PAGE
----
1/2 teaspoon each ground turmeric and cumin

1/4 teaspoon salt (Celtic or sea)

1/4 teaspoon black pepper

Soak the beans overnight. Drain and rinse under cold water. Add the beans to a large pot, cover with water, and bring to a boil. Reduce the heat to a simmer and cook for up to two hours. Preheat the oven to 300 degrees. Drain the beans and place them in a large casserole dish. In a small skillet, heat the oil or ghee and sauté the onions and garlic until browned, about three to four minutes. Add the onions and garlic to the beans and mix together. Add all the other ingredients and stir to combine. With the lid on, bake the beans for three hours, stirring frequently. Check the moisture level and add water if needed. After 3 1/2 hours, remove the cover and bake for another 30 minutes. Refrigerate the beans in an airtight jar, where they will keep for up to one week.


Easy Beef Sauté with Fresh Herbs


2 tablespoons extra virgin olive oil

2 cloves garlic, minced

1 medium onion, minced

1 small chile pepper, minced

4 to 6 ounces lean grass-fed beef, chopped into

1- to 2-inch cubes

1 cup sliced zucchini

3 large carrots, sliced

8 cremini or shiitake mushrooms, sliced

1 large green bell pepper, chopped

2 tablespoons tamari

1/2 teaspoon salt (Celtic or sea)

1/2 teaspoon black pepper

2 tablespoons chopped fresh parsley

In a skillet over medium-high heat, add the oil and sauté the garlic, onion, and chile pepper until softened, about five minutes. Add the beef and cook until tender, about three to five minutes. Add the remaining ingredients except the parsley. Cook, stirring often, until the vegetables are crisp and tender, about two to three minutes. Add the fresh parsley at the end. Serve immediately.


Stress-Less Shiitake and Asparagus Risotto


1 teaspoon saffron threads

4 cups vegetable stock

1 tablespoon extra virgin olive oil or coconut oil

1 small onion, chopped

2 cloves garlic, chopped

1 teaspoon dried basil

1 teaspoon chopped fresh basil

2 sprigs fresh thyme

1 teaspoon salt, Celtic or sea

1 1/2 cups brown rice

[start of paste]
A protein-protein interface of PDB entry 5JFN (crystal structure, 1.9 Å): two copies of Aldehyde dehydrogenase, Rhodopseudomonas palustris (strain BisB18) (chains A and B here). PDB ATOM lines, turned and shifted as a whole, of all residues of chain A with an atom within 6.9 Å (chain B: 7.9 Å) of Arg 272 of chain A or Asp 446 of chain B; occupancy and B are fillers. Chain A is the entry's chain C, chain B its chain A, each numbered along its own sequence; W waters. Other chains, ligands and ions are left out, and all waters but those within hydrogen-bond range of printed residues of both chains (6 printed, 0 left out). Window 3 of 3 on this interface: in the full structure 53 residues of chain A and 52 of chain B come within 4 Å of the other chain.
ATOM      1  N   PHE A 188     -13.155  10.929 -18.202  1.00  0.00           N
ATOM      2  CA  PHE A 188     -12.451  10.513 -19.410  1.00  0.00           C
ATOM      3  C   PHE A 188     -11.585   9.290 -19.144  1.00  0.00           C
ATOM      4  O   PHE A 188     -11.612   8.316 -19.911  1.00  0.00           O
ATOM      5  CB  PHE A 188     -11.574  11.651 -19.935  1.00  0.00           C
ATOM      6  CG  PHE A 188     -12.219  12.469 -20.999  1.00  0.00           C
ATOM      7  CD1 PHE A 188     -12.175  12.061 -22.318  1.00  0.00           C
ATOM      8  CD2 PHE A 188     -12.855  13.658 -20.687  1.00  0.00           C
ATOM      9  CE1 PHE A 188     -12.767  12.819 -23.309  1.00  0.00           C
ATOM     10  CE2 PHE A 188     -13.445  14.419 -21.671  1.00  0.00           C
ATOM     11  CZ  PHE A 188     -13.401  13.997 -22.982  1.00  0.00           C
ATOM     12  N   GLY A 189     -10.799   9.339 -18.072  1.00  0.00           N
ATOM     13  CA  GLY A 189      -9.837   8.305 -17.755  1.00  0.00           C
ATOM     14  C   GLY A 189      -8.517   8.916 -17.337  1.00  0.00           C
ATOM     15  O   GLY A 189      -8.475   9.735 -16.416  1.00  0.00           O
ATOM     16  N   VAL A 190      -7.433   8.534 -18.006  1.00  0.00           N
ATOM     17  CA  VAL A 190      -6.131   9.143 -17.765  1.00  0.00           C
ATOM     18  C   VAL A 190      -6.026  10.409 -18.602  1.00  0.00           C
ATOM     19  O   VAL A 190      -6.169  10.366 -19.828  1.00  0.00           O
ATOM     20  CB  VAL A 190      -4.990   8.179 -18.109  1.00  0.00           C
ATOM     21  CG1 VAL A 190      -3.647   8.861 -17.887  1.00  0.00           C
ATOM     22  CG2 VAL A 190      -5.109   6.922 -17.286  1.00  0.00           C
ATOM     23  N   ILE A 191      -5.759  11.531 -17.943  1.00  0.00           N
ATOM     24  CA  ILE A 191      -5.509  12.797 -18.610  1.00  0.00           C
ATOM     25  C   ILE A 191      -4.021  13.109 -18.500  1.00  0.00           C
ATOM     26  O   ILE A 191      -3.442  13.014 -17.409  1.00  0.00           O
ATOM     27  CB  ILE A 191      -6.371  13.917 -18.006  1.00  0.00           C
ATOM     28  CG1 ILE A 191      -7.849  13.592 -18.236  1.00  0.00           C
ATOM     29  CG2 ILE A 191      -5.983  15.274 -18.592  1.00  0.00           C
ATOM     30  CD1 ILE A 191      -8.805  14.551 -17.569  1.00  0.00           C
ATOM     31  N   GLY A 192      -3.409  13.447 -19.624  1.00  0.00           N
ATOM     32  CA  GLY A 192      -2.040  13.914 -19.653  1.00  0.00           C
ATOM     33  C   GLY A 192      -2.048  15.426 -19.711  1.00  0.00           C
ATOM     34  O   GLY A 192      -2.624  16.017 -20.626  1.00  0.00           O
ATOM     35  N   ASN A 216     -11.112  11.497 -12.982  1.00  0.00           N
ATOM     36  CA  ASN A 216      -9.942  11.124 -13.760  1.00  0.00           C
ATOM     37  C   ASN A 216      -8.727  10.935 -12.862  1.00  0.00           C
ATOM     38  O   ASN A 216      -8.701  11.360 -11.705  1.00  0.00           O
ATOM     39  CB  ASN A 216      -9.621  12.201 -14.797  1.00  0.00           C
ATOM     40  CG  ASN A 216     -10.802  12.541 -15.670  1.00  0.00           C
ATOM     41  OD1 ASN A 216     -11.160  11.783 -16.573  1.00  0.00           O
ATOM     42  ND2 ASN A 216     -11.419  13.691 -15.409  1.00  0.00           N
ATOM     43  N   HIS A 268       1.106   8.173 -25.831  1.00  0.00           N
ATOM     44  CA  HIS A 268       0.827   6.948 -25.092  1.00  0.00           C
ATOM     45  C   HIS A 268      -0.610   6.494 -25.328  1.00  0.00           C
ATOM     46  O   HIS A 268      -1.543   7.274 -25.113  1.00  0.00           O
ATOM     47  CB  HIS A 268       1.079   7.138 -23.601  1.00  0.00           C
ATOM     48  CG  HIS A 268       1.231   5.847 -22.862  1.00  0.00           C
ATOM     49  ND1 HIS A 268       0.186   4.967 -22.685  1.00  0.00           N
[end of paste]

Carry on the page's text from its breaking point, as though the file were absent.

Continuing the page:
1/2 cup dry white or red wine

6 asparagus spears cut into 1-inch lengths

1 cup sliced shiitake mushrooms

1/4 cup fresh or frozen peas

1 teaspoon grated lemon zest

1 tablespoon chopped fresh basil

1/2 cup chopped fresh parsley

Dash of black pepper

Place the saffron and stock in a medium pot and warm over low heat. In a large pan, heat the oil over medium to high heat and add the onion and garlic until transparent, about three to four minutes. Add the dry and fresh basil, thyme sprigs, and salt and sauté for about one minute. Add the rice and stir and cook for several minutes. Add the wine and stir for two minutes. Add the asparagus, mushrooms, and peas and stir them into mixture. Add the saffron and vegetable stock, one cup at a time, and stir continuously. Remove the thyme sprigs and cook uncovered, stirring often, until most of the water is absorbed and the rice is thickened and slightly creamy, about two to three minutes. Add more stock if the rice is dry and needs it. Stir in the lemon zest, fresh basil, parsley, and black pepper. Serve immediately.


Jonny Bowden, PhD, CNS, also known as “The Rogue Nutritionist,” is a board-certified nutritionist and the best-selling author of 13 books on health. This article is adapted from his latest book, The Great Cholesterol Myth, co-written with cardiologist Stephen Sinatra, MD. Recipes are courtesy of The Great Cholesterol Myth Cookbook.